Brazil is highly attractive to foreign investors. However, the Brazilian taxation system is very complex. Foreigners want to come, so how would non-residents pay their taxes in Brazil?
According to Brazilian constitution, a non-resident is considered for tax purposes as:
- Individuals that do not reside in Brazil in permanently
- Individuals who withdrew permanently from national territory, on the day of departure with the delivery of the Declaration of Final Departure from Brazil
- Individuals that are subject to non-resident conditions, enter Brazil to provide services as an employee of a foreign government agency located in the country
- Individuals that enter Brazil with a temporary visa:
- a) and stay up to 183 days, consecutive or not, for a period of twelve months
- b) until the day before the permanent visa obtained or the employment tie established, if occurring before completing 184 days, consecutive or not, of permanence in Brazil within a period of twelve months
- Individuals who are absent from Brazil for more than 1 year
Non-resident Income Tax
Non-residents are subject to income tax in Brazil only if their earnings are growing or if they derive from Brazilian sources.
If the non-resident already pays tax in the country of origin, the tax due in Brazil can be reduced as long as:
- It is not offset or returned abroad and
- Brazil has signed an agreement, or a treaty with the respective country. According to Brazilian tax rules, non-residents that have a temporary visa and do not acquire residency status in Brazil, should pay income tax. This income will be charged on the non-resident incomes received in Brazil
Taxes on Income
A non-resident individual in Brazil is subject to Brazilian income tax withholding depending on the type of income derived. If there is no special rate provided, a general income tax withholding rate of 15% is applied. If the beneficiary is located in a country with an inferior tax jurisdiction, they are subject to income tax withholding at the rate of 25%.
Income in Brazil for Non-residents
In Brazil, incomes that result from financial investments in foreign currency, such as the capital gain achieved in the alienation of assets and rights acquired in foreign currency, although originally derived from income earned in Brazilian Reais, are considered income earned originally in foreign currency.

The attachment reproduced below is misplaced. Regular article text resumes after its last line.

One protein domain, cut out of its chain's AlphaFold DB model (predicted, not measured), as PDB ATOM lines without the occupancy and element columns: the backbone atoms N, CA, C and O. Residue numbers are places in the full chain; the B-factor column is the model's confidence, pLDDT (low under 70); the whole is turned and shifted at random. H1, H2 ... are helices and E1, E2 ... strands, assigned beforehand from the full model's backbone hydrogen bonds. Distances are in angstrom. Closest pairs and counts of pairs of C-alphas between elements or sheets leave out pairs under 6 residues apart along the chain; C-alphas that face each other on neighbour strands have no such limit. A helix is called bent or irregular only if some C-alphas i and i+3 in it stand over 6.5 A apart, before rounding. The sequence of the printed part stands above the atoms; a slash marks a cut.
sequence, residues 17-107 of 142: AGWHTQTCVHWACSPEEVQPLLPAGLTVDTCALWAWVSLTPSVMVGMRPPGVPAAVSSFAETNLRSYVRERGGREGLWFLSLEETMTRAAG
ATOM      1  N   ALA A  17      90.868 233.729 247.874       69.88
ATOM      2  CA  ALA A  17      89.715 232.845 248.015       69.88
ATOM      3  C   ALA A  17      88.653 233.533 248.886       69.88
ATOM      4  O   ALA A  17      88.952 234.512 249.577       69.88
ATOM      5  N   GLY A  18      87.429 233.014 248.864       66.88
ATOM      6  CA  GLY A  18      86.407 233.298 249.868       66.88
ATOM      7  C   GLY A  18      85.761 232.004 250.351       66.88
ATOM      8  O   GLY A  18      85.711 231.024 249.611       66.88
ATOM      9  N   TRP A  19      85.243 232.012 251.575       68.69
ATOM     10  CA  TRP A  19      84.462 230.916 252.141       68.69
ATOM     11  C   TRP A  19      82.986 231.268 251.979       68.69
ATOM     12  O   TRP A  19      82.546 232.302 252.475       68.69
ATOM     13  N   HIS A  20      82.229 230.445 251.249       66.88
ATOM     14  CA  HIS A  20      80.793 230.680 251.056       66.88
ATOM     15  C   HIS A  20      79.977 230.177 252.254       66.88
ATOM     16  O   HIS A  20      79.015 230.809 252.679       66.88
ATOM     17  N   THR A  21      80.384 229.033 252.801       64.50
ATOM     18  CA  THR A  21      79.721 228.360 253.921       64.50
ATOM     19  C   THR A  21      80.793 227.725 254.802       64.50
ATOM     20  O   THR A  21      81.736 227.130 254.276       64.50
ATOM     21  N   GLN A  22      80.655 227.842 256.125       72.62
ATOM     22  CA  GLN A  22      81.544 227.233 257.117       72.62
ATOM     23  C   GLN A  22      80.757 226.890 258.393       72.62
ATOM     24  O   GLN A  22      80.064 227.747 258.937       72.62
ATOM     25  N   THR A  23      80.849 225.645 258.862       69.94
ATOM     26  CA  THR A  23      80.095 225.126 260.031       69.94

The income received in Brazil by non-residents are subject to withheld taxation or definitive taxation, as described below:
Cases in which taxation is 15%
- Alienation of assets or rights under the rules applicable to individuals residing in Brazil. When calculating the capital gain of non-residents it doesn't apply the exemptions and tax reductions provided to residents in Brazil
- Income received from sources located in Brazil, by non-residents, related to payment, credit, employment, expenses related to installation and maintenance of commercial representation offices or warehouses that are delivered abroad
- Expenses with marketing, market resource, rentals and leasing
Cases in which taxation is 25%
- Labour income, with or without employment ties, and chargeable, credited, delivered or remitted services to non-residents
- Pensions for death, permanent disability or retirement
Cases in which taxation varies between 0% and 25%
- Commissions paid by exporters, freight, charters, ships or aircraft rentals or lease, containers rental, demurrage and other port facilities services
- Expenses associated with promotions, advertising and market research, rents and leases
Cases in which taxation varies between 15% and 25%
- Royalties and technical services and administrative and technical assistance
- Other incomes